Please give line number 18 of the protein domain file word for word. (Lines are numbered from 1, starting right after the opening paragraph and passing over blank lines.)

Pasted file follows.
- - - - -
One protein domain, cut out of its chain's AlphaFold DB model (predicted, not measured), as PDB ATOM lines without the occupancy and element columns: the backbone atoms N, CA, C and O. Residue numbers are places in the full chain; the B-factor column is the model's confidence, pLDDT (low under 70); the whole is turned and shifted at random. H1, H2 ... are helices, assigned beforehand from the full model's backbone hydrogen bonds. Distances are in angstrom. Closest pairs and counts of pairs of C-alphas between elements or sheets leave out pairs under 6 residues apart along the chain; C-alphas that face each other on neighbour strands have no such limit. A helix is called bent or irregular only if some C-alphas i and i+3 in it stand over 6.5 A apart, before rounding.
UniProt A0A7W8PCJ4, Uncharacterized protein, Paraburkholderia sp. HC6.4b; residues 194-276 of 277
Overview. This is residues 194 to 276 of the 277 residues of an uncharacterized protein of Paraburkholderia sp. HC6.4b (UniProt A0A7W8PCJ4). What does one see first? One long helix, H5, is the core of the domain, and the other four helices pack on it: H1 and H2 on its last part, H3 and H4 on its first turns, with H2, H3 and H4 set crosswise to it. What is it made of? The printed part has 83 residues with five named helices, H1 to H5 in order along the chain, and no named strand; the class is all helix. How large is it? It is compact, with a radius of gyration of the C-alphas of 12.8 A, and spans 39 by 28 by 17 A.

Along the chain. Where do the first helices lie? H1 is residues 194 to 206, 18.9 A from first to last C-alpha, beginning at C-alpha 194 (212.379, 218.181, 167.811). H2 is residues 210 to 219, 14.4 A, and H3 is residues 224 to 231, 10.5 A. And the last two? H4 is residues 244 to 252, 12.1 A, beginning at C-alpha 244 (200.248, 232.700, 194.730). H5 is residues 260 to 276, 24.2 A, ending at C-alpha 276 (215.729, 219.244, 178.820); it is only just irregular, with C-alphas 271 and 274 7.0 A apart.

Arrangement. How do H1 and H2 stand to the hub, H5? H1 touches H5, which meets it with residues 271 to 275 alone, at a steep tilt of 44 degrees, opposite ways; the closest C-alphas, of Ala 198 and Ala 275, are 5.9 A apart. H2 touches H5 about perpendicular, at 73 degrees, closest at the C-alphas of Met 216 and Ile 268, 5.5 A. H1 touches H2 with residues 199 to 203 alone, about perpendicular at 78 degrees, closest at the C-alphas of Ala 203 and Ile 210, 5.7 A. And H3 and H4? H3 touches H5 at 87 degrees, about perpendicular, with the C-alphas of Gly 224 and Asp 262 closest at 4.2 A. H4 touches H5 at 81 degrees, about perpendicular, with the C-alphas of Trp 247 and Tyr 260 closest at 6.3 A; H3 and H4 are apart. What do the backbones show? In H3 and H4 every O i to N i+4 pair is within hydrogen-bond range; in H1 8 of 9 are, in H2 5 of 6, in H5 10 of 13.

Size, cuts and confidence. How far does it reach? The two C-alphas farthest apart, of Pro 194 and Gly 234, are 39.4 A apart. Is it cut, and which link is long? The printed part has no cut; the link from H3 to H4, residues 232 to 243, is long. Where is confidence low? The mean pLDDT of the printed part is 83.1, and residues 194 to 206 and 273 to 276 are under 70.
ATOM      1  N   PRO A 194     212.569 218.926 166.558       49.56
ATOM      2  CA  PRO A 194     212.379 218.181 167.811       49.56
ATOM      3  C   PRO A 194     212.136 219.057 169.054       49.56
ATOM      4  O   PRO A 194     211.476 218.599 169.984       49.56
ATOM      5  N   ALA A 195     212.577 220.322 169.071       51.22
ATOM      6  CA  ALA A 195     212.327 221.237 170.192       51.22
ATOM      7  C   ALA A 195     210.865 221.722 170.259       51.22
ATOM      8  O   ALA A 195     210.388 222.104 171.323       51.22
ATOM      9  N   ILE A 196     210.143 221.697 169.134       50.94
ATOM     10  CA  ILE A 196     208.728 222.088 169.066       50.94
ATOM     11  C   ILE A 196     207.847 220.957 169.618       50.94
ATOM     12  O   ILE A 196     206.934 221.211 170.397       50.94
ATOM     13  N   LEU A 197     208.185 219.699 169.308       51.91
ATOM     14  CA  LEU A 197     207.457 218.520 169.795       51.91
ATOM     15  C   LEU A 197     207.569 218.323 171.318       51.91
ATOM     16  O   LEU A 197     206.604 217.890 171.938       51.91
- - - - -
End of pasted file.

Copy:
ATOM     13  N   LEU A 197     208.185 219.699 169.308       51.91